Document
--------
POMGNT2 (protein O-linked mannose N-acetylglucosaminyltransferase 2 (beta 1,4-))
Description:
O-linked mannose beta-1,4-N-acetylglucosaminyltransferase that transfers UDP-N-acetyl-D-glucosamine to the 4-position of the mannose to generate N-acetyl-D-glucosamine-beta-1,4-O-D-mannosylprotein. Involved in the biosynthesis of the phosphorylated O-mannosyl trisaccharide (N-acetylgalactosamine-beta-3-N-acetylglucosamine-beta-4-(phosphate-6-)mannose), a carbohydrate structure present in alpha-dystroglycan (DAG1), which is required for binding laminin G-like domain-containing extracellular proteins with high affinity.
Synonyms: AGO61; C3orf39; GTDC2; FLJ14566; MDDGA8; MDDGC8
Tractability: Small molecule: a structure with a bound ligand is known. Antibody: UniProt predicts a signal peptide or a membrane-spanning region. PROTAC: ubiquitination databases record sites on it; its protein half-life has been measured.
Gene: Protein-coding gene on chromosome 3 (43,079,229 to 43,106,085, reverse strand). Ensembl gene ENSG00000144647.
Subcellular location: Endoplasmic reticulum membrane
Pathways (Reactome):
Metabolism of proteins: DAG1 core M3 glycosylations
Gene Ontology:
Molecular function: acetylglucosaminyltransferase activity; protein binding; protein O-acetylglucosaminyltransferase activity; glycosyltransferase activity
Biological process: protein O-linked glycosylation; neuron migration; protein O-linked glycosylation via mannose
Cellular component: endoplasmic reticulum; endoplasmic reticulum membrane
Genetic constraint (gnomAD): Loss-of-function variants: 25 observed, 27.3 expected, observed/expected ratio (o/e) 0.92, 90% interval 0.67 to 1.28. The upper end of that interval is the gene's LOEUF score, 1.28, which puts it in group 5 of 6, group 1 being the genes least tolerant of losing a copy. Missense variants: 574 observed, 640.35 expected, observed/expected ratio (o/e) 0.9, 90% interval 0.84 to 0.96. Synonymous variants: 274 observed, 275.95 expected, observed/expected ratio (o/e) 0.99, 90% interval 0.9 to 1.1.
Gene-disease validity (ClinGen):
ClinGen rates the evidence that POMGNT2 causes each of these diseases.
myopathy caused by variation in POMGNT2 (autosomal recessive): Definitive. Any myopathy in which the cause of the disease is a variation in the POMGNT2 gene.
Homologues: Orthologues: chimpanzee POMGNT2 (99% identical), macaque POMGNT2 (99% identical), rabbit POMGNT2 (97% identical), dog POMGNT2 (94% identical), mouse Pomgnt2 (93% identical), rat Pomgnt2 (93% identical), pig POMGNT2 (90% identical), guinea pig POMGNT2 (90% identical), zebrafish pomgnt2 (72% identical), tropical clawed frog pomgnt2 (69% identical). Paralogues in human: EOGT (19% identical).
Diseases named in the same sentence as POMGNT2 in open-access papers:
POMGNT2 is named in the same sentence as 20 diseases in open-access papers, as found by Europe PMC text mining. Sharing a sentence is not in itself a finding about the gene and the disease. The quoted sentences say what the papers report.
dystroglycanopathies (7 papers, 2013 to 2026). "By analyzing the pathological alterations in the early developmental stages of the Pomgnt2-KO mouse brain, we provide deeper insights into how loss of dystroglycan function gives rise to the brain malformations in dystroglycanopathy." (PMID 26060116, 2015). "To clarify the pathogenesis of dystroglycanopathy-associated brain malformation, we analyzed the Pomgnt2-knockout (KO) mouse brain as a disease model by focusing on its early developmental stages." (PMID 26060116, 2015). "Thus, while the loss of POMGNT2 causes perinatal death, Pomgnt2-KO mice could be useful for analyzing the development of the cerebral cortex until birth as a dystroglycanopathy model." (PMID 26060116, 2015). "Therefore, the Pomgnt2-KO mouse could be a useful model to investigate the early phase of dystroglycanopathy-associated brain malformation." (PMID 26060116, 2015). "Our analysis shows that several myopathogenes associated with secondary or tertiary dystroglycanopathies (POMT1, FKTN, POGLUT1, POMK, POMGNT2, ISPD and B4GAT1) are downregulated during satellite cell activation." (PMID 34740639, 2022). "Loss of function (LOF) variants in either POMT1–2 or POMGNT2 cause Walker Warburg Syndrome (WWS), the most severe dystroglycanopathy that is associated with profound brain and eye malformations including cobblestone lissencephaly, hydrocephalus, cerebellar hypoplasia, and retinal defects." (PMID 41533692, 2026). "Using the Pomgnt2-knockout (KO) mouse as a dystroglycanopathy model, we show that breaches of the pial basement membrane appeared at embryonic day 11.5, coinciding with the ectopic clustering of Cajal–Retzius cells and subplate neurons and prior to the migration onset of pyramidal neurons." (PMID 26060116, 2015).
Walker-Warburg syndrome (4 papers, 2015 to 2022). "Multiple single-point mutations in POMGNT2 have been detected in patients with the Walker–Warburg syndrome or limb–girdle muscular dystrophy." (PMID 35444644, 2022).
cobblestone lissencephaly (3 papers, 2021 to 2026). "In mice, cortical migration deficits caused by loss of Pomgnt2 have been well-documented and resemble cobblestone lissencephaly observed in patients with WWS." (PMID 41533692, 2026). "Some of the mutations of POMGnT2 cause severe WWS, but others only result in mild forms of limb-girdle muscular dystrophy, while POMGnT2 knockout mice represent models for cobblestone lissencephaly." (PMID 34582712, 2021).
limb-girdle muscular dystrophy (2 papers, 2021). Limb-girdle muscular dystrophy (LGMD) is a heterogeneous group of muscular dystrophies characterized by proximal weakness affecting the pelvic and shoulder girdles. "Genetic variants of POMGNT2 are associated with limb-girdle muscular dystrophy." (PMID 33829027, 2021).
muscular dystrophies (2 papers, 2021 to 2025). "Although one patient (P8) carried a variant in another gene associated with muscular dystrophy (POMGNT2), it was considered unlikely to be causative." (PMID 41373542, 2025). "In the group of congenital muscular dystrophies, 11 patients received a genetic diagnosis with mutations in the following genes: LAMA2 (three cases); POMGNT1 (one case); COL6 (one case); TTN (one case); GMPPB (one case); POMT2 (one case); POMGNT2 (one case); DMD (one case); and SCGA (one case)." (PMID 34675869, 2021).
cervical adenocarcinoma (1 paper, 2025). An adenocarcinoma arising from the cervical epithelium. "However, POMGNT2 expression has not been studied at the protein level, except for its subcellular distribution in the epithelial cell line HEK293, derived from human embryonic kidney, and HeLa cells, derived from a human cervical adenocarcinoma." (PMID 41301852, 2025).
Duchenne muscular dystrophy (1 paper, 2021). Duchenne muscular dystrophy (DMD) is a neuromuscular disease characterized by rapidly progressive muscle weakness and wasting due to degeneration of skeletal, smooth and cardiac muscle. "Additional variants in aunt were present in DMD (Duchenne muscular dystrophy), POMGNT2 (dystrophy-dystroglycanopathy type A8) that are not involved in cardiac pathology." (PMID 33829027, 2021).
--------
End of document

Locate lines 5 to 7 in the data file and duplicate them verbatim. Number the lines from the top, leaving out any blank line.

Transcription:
Tractability: Small molecule: a structure with a bound ligand is known. Antibody: UniProt predicts a signal peptide or a membrane-spanning region. PROTAC: ubiquitination databases record sites on it; its protein half-life has been measured.
Gene: Protein-coding gene on chromosome 3 (43,079,229 to 43,106,085, reverse strand). Ensembl gene ENSG00000144647.
Subcellular location: Endoplasmic reticulum membrane